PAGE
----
Security Should Top Web Services Agenda

 
 
By Eric Lundquist  |  Posted 2002-05-27 Email Print this article Print
 
 
 
 
 
 
 

The potential users of web services have their priorities correct. Now we'll see if the vendors can address those needs in the order required.

The potential users of Web services have their priorities correct. Now well see if the vendors can address those needs in the order required. As our news story and our eWeek Labs feature story outline, Web security concerns have to be overcome before these services can develop into anything beyond a promise. There is a tremendous benefit in trying to hammer down the feature set of any product before you are forced to retrofit your way to success.

Right now, much of the security discussion centers on two specifications proposed to fill the security gaps in the SOAP design environment. For an in-depth look at the SAML and WS-Security proposals, see West Coast Technical Director Tim Dycks story. Also in the Labs section, East Coast Technical Director Jim Rapoza reviews Sanctums AppShield 4.0. AppShield takes a different approach to securing Web applications, finding out what an application is supposed to do and what is normal user activity and then shutting down everything outside of those norms. See if this approach is right for you.

And while youre in the Labs section, check out Labs Analyst Jason Brooks review of three recent releases of Linux-based desktop systems. Linux has always had some strong attributes, including a revolutionary development process, a free price and stability. But usability and desktop appeal were never among its strong points. That lack is finally being addressed to the point where Jason awarded SuSE Linux 8.0 an eWeek Labs Analysts Choice designation. SuSE was easy to install and administer and presented an interface that was actually understandable. That SuSE only narrowly edged out Mandrake Linux 8.2 and Red Hat Linux 7.3 is testimony to how fast these products are becoming real contenders for the corporate desktop.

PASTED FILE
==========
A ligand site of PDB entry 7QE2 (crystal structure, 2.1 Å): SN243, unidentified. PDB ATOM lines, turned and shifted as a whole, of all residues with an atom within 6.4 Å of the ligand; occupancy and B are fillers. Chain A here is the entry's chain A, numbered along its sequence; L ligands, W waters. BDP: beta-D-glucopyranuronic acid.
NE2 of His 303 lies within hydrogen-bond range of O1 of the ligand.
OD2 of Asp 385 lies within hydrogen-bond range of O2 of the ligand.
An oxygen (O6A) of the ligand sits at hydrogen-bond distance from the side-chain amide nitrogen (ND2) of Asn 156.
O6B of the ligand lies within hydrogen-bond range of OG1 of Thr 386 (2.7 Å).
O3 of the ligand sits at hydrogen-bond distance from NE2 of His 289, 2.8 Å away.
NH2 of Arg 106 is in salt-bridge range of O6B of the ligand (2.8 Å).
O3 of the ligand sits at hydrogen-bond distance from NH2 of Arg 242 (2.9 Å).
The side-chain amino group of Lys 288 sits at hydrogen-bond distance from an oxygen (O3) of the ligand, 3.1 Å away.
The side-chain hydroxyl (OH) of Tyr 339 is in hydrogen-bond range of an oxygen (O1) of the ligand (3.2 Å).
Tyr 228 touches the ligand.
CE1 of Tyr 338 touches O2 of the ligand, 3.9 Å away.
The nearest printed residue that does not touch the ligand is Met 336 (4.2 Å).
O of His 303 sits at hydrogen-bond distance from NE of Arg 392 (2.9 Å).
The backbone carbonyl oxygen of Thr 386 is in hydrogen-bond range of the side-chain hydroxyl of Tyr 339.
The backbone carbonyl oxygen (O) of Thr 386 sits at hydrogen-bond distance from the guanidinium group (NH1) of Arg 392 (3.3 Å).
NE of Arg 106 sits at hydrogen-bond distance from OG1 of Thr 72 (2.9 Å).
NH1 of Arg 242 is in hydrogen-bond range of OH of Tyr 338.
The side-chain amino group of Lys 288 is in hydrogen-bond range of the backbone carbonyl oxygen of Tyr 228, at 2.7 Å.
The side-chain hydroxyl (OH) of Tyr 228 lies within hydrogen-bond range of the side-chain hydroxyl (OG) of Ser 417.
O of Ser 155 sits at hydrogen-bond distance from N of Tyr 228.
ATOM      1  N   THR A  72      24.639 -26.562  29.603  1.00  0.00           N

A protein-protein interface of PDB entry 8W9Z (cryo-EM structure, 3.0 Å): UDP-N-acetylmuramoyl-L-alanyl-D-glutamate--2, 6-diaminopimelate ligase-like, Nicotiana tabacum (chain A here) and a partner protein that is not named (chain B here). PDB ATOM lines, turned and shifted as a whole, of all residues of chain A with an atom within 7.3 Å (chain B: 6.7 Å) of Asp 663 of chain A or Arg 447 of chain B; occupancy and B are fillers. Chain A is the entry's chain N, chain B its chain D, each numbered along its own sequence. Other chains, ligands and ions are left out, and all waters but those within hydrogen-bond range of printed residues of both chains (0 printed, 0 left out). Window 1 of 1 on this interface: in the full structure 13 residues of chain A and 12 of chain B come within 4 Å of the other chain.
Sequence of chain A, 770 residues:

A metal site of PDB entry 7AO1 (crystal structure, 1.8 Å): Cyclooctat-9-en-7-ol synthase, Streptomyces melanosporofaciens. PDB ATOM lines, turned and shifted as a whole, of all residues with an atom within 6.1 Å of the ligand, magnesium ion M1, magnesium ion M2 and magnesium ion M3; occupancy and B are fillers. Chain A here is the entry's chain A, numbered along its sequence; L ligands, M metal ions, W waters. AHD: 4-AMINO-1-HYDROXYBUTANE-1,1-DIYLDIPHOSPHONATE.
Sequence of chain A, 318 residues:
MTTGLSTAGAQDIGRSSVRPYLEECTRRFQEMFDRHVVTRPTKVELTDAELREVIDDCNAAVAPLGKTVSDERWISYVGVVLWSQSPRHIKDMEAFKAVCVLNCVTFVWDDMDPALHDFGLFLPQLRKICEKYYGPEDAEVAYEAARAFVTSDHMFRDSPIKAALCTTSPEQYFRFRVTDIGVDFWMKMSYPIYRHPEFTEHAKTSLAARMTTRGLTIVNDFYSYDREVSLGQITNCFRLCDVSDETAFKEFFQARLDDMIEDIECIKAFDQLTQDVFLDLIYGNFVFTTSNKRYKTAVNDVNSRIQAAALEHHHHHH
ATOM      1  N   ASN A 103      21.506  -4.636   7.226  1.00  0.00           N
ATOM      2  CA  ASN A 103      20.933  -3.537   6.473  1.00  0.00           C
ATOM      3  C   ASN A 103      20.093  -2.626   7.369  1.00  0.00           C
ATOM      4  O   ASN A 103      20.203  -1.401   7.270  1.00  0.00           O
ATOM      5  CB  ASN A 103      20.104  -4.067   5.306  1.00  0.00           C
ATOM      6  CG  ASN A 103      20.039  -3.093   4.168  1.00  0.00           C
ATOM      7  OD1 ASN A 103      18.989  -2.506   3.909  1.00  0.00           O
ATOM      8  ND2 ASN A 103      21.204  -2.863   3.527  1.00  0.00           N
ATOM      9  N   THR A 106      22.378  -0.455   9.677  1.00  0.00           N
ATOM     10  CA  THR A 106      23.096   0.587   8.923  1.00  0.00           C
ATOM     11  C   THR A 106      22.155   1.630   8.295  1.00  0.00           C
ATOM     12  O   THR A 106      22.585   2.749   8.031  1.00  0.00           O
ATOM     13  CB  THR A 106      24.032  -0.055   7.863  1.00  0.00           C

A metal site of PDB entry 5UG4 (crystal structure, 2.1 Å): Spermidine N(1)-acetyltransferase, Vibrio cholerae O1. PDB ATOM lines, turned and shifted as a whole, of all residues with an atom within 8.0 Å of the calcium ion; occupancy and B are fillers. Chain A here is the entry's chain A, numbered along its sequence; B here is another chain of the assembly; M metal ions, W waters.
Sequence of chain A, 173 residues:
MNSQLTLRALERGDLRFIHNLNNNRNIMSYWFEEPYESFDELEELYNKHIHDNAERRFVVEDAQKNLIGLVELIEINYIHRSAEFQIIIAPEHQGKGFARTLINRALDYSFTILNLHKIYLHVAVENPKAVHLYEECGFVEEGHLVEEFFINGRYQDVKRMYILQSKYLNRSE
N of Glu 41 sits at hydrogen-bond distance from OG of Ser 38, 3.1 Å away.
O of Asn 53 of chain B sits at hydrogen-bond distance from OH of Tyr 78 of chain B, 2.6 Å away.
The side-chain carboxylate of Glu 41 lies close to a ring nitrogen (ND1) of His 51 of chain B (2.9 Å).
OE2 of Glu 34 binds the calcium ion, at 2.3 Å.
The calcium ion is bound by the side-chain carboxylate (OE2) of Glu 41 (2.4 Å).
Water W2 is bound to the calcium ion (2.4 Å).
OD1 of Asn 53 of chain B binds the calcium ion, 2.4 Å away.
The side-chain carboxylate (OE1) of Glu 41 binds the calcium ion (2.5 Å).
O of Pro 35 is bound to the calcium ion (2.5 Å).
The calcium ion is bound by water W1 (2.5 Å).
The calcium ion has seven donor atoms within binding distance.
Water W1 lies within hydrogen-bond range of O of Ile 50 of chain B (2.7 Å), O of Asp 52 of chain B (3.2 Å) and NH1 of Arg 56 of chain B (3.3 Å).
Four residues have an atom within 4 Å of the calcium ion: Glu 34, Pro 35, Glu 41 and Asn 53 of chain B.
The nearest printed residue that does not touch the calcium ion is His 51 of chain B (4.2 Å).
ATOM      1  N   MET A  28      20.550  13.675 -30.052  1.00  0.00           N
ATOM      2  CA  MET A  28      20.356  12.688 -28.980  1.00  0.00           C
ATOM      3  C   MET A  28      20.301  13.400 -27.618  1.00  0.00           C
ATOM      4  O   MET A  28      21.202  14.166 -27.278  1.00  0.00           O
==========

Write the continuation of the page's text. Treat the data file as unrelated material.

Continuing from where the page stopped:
The other battle for the corporate desktop and, in fact, the rest of the corporate IT infrastructure is unfolding as the recently combined Hewlett-Packard and Compaq try to keep current customers happy while pursuing new business. In this weeks Cover Story on the new HP, we look at the challenges faced by the four senior vice presidents named to head the companys four new divisions. It will be up to these executives to see if the grand expansion envisioned by the new HP can be delivered in terms of products and services that customers want.

How do you feel about Web services, Linux and the new HP? Write to me at eric_lundquist@ziffdavis.com.

 
 
 
 
Since 1996, Eric Lundquist has been Editor in Chief of eWEEK, which includes domestic, international and online editions. As eWEEK's EIC, Lundquist oversees a staff of nearly 40 editors, reporters and Labs analysts covering product, services and companies in the high-technology community. He is a frequent speaker at industry gatherings and user events and sits on numerous advisory boards. Eric writes the popular weekly column, 'Up Front,' and he is a confidant of eWEEK's Spencer F. Katt gossip columnist.
 
 
 
 
 
 
 

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